Preparing aquaculture for climate change

The climate workshop at Nofima

Scotland and Norway joined forces last month to raise awareness and initiate action on climate change, as Elisabeth Ytteborg, Carlo C. Lazado and Lynne Falconer report

On 18 April, more than 70 people attended the Aquaculture and Climate Change workshop at the Nofima offices in Ås, Norway. The workshop was a joint initiative between Nofima and the University of Stirling, and aimed to initiate an arena where different stakeholders can meet, discuss ongoing initiatives, share experience and knowledge, and pave the way for more active climate action in the sector. The workshop had two main thematic sessions, where the first aimed at discussing the impact from climate change and raising awareness, while the second aimed at adaptation strategies and possible bottlenecks to action.

Aquaculture and climate change is a complex topic with compounding factors that will require a trans-sectorial approach, multiple solutions and pioneering ideas. An approach to invite a wide range of stakeholders was therefore taken, including researchers in the field (e.g. biologists, climatologists and modellers), industry (eg fish farmers, fish health personnel, pharmaceuticals and technology providers), NGOs and policy makers.

As the organising committee (Elisabeth Ytteborg of Nofima, Carlo C. Lazado of Nofima and Lynne Falconer of Stirling), we were delighted to see so many people take time to attend the event, participate in the discussions, and engage with this hugely important topic.

Calving glacier

Calving glacier

Solveig van Nes from Marine Prospects did a fantastic job as the host for the day and workshop facilitator. The agenda was a mix of presentations and panel debates, with the first half of the day focusing on “Impact and Awareness”, before moving into “Action and Implementation” for the rest of the day. Solveig kept the schedule on track and encouraged important discussions that inspired new perspectives and thought-provoking comments that brought the presenters, panellists and audience together.

To start the day, Elisabeth Ytteborg set the scene with a presentation on climate change impacts on aquaculture, emphasising the complexity due to multiple stressors and compounding effects.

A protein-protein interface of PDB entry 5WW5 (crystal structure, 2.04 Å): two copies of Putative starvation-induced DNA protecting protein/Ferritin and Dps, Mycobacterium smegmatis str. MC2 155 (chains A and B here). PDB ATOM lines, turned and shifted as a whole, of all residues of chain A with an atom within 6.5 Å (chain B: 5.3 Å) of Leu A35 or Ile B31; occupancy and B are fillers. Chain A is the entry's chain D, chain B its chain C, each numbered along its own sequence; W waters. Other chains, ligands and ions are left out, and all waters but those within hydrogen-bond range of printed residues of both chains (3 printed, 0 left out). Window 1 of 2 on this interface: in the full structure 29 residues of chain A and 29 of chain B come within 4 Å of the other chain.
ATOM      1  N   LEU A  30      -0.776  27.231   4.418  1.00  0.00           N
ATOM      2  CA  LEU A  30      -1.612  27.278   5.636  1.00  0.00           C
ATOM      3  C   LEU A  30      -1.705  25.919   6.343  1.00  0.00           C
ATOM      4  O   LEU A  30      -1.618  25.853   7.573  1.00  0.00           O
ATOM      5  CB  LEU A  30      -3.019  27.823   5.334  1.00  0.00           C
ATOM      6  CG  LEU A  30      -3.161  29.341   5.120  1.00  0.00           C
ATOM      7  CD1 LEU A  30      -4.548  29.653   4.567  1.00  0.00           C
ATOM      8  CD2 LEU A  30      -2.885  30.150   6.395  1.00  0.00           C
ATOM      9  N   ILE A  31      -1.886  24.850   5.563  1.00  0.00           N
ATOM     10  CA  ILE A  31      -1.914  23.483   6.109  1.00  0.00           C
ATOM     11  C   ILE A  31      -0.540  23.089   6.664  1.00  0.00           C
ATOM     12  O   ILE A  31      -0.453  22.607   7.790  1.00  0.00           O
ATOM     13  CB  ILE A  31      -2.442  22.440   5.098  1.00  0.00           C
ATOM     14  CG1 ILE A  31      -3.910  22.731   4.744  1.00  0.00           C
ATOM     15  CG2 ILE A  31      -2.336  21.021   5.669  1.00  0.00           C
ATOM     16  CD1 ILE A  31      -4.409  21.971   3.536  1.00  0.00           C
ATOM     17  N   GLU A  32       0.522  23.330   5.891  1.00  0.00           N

Carlo C. Lazado then considered the perspective of the fish and the challenges involved in researching climate change under experimental conditions. Following on from the research perspective, Jon Arne Grøttum, from the Norwegian Seafood Federation, then gave a view from industry, highlighting the need for industry to reduce climate impacts whilst adapting to changing conditions.

Before the panel debate, Megan Rector (University of Stirling) discussed why climate information is needed and why it is important to bridge the gap between available information and actionable information. Megan also introduced Mentimeter which was used for audience engagement throughout both panel debates with insightful results. More than 85% of the audience thought that aquaculture was already experiencing the effects of climate change, but only 12% thought that the industry had the information needed to respond to challenges. Across multiple questions, lack of knowledge was highlighted as one of the major limitations to climate action.

The organising committee: (from left) Lynne Falconer, University of Stirling; Elisabeth Ytteborg, Nofima, and Carlo C. Lazado, Nofima

The organising committee: (from left) Lynne Falconer, University of Stirling; Elisabeth Ytteborg, Nofima, and Carlo C. Lazado, Nofima

Information sharing is key
The first panel session, titled “Are we aware and what do we need?”, included Stein Halstensen from Grieg Seafoods, Samuel Anderson from Bolaks, Hanne Digre from Scale AQ, Erik Jan Lock from Nofima, and John Carmichael from Aquascot. The panel were asked how aware the industry is when it comes to climate change, if they are currently affected and how they see production in the future. Small, medium and large companies will have similar challenges when it comes to production of marine animals under climate change, but they need a range of different adaptation options to choose from.